Bicycle Accident?

Whether for fitness, enjoying the great outdoors, or to save fuel costs during a work commute, there are more people riding bicycles in Massachusetts than ever before. However, sharing the road with multi-ton vehicles, construction, and bad pavement adds a dangerous element to the experience and cause bicycle accidents.

The city of Boston even identified several “crash clusters,” areas that are particularly dangerous to a bicyclist, in its 2016 Vision Zero Boston review.

Statistics for Bicycle Accidents in Massachusetts

According to a National Highway Traffic Safety Administration (NHSC) report, bicycle accidents rose by 12 percent in just one year. Fortunately, the rate of injuries decreased during that same period by 10 percent. This can be attributed to more awareness by bikers and drivers, better safety equipment, and a commitment by municipalities to create safer biking areas.

However, that didn’t help cyclists on the Minuteman Rail Trail, one of Lexington’s busiest mixed-use nature trails.

Who’s at Risk?

The majority of crashes, (70 percent), happened in urban areas, on roadsides outside of intersections (61 percent), and involved collisions between a car and the cyclist (96 percent). There was no discernible difference in the time of day crashes occurred; you’re just as vulnerable during the day as while riding at night.

Who’s most at-risk for death or injury? Older, male cyclists riding in urban areas. The average age of
fatalities was between 41 and 45, and more than 90 percent of victims were male.

What to Do If You’ve Been in a Bicycle Crash?

Although bicycle accidents account for about 2.3 percent of all traffic fatalities, people are more likely to suffer an injury than to die in a collision. The most common personal injuries are head injuries, followed by broken bones.

If you’ve been in a bicycle crash, there are a few things you should do. Some of these suggestions depend on how badly you’re injured.

  1. Move off the road and to a safe place, if possible. If you’re severely injured, it’s best to stay put until first responders arrive.
  2. Get the other driver’s license, insurance, and personal information. as well as the names and contact info of any witnesses. If the accident was a hit and run, witness testimony will be essential. You can record this info as a note on your phone or message it to yourself.
  3. Take a photo of the car, license plate, your bike, and the accident scene, if possible.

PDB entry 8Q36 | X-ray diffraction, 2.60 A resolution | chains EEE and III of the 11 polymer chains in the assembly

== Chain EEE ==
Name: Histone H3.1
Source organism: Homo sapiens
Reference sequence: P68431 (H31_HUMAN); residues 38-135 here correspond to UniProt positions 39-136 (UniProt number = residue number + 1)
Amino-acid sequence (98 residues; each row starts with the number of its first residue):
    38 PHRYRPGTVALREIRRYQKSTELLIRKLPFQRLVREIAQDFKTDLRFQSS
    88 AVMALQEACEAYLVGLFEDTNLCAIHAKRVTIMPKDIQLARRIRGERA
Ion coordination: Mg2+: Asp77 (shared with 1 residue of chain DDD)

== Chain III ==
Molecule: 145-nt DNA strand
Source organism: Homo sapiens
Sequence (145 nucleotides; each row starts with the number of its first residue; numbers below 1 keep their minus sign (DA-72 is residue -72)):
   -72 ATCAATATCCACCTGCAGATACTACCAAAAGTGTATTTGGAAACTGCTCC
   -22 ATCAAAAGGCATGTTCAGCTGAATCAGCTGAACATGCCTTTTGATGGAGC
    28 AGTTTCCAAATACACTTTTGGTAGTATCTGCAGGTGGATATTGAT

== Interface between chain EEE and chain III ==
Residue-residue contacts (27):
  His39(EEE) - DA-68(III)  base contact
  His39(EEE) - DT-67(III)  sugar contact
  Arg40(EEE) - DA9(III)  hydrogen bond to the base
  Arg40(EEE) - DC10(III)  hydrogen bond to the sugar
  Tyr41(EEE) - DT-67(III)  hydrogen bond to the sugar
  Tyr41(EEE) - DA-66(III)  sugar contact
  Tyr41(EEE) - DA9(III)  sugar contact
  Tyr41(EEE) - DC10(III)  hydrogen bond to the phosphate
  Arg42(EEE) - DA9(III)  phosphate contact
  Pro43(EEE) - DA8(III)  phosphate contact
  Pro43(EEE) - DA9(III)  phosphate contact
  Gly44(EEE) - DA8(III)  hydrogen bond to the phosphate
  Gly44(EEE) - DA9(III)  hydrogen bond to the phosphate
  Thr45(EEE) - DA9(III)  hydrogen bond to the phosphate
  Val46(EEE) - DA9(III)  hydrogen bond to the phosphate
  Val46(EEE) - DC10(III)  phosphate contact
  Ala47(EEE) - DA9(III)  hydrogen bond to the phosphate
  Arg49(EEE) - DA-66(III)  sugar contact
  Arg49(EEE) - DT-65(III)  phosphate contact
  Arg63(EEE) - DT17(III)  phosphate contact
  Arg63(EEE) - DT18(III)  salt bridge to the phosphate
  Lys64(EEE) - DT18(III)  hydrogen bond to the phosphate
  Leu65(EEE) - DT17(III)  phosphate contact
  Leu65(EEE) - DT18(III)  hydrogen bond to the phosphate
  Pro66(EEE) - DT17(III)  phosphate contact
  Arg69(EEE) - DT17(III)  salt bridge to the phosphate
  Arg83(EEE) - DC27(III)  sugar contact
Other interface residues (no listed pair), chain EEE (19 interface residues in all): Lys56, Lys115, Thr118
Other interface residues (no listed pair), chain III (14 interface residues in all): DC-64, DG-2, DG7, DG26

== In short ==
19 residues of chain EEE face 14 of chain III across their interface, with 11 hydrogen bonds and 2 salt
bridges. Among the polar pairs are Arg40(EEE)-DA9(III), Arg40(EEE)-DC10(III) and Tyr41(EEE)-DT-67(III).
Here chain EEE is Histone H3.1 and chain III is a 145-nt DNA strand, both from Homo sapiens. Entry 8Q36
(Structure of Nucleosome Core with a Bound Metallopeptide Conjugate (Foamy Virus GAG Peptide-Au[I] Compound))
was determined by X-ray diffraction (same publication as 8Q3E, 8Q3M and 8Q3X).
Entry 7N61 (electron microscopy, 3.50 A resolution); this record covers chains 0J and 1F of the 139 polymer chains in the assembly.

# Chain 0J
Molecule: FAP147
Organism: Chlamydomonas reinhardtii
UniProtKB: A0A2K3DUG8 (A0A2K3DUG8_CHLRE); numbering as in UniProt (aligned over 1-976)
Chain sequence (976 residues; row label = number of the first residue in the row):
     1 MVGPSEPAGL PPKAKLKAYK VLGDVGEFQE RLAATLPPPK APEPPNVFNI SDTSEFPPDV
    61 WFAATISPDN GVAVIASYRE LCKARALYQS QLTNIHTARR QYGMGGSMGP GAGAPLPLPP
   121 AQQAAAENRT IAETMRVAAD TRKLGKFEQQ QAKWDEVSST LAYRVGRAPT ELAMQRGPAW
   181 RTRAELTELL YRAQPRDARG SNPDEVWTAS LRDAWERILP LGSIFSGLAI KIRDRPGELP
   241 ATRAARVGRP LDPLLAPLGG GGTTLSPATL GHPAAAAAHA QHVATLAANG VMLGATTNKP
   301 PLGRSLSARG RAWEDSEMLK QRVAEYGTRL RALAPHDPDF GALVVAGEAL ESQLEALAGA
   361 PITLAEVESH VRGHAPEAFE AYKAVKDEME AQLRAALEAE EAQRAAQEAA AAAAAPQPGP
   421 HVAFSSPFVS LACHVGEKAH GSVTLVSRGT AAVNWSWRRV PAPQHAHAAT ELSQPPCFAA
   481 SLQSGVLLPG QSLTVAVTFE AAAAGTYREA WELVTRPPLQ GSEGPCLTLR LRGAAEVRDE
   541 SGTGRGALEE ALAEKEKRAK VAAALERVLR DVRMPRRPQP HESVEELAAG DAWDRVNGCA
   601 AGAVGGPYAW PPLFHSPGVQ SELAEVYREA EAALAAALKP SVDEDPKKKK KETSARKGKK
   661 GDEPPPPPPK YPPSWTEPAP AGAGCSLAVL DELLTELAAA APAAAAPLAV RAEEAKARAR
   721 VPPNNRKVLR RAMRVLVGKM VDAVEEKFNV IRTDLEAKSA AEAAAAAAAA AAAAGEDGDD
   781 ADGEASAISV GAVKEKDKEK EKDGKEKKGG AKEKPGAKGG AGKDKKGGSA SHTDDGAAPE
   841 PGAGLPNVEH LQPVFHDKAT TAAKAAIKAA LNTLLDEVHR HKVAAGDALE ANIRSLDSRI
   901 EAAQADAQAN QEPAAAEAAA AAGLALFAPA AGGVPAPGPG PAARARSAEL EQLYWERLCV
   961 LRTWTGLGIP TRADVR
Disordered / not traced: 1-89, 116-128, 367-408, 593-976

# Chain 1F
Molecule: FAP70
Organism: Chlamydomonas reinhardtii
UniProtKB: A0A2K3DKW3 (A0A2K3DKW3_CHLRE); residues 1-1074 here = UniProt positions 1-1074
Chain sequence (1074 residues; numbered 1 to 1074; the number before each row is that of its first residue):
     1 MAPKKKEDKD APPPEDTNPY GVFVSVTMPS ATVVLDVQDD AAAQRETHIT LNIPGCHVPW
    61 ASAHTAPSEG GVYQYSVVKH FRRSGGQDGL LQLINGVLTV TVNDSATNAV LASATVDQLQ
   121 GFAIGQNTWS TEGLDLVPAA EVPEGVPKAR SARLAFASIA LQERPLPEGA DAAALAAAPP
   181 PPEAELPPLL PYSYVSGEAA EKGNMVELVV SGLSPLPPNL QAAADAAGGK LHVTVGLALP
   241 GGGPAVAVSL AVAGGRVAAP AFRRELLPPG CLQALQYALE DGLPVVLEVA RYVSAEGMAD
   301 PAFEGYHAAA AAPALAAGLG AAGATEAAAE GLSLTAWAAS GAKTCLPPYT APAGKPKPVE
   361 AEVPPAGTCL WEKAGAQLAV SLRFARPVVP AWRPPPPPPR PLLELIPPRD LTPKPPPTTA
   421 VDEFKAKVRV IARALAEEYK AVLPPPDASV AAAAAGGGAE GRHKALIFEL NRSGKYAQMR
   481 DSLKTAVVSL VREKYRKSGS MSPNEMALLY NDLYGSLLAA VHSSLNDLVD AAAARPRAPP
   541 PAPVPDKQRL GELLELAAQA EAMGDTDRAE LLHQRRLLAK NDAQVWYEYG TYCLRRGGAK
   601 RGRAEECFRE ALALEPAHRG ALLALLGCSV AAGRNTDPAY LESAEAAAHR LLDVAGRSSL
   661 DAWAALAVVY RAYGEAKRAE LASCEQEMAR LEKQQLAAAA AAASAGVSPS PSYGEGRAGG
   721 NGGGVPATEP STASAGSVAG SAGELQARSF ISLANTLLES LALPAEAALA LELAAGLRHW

4. Don’t get involved in negotiations with the driver. They will be shocked and sorry and may promise any number of things. This often changes later. Do all of your talking to the police when you make an accident report.
  5. Call the police or ask a bystander to do it for you.
  6. Get medical treatment for any injuries, and make copies of any treatments, diagnostics, and other information related to the accident.
  7. Write down all of the details of the accident that you can remember.
  8. Make an appointment with a personal injury lawyer near you.

Make sure to bring copies of:

  • Medical treatment, diagnoses, and prescriptions
  • Police reports
  • Witness statements
  • Photos of the car and accident scene, and your injuries
  • Any correspondence from insurance companies
  • An accounting of any time lost from work
  • Medical and other bills incurred because of your injury or during your recovery

Safe Biking Rules to Live By

Bicycle accidents aren’t 100 percent preventable, but bikers and drivers can coexist by following a few safety rules.

For motorists:

  • Look ahead for bicyclists when turning.
  • Check before opening your vehicle door when parallel parking.
  • Be on the lookout for cyclists when entering intersections, leaving parking lots, or backing out of driveways.
  • Maintain a distance of at least 3 feet between you and a roadside cyclist.

For cyclists:

  • Wear proper safety equipment, including a highway safety-approved helmet.
  • Maintain a safe distance from cars.
  • Be aware of people opening car doors or backing up.
  • Cede that right of way to pedestrians at crosswalks or on biking trails.
  • Use hand signals when turning or stopping
  • Avoid using alcohol or drugs that could impair you, even prescriptions, before riding a bicycle.
  • Avoid reckless behavior.
  • Install headlights, taillights, and reflectors on your bike.

Have You Been Injured in a Bicycling Accident?

If you or someone you love was injured in a bicycling accident in Massachusetts, your first call should be to a qualified personal injury lawyer. We’ll evaluate your case for free and do our best to win you the compensation you deserve for your pain and suffering.

Disclaimer: The content of this article is a general guideline made available for educational purposes only and is not intended to be used as legal advice for the reader's specific situation. By reading our blog and website content, the reader acknowledges the above and understands there is no attorney-client relationship created between you and Raipher, P.C. through this content. To get specific legal advice, we encourage you to book a free consultation with one of our attorneys to clarify the legal aspects of your situation.

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